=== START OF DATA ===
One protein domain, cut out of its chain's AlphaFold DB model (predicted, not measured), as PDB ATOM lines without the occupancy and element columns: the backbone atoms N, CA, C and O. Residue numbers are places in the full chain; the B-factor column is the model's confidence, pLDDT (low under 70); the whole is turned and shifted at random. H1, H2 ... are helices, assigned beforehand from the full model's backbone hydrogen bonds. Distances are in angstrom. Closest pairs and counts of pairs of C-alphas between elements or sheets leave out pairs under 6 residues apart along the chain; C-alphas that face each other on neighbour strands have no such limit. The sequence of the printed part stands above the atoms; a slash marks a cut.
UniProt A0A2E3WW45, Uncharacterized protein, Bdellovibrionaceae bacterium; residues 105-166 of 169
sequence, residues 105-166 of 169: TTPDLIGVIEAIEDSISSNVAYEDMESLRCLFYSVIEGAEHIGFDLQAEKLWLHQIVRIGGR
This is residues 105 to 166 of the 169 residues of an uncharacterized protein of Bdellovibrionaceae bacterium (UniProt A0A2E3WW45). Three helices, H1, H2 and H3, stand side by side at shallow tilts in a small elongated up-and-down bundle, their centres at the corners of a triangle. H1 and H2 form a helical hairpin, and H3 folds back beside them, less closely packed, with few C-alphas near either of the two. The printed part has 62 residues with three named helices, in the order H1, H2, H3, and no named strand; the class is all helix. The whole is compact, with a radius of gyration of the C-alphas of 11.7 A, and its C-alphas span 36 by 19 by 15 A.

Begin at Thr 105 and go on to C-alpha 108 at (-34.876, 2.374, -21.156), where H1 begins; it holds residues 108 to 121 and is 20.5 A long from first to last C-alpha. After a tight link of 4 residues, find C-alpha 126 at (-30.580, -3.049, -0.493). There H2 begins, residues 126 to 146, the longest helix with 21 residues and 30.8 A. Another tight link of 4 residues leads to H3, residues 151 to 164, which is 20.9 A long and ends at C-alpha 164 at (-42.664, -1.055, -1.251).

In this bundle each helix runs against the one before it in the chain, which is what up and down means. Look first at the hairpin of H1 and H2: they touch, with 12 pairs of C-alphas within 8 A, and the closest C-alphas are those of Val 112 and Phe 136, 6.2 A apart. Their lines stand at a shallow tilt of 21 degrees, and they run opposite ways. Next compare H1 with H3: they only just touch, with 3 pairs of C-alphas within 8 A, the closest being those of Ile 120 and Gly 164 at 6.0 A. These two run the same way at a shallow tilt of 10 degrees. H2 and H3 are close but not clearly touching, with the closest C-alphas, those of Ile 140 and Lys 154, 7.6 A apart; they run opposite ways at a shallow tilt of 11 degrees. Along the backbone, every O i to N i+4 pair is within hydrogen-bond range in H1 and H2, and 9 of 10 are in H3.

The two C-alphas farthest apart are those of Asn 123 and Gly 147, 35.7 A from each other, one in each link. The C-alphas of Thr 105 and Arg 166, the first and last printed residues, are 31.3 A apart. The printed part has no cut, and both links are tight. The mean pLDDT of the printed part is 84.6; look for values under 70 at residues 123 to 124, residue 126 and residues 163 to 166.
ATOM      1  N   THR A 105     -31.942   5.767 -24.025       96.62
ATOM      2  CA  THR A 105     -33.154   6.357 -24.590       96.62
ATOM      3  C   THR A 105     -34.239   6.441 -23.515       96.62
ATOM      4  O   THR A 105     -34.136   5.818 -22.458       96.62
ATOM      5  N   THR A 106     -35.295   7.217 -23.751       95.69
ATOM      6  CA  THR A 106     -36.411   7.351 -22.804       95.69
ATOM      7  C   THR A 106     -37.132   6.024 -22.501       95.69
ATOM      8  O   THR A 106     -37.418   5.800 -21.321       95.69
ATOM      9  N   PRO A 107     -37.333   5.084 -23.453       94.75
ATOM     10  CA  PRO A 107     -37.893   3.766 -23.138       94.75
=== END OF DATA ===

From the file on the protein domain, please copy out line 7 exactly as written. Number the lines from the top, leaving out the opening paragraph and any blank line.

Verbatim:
ATOM      1  N   THR A 105     -31.942   5.767 -24.025       96.62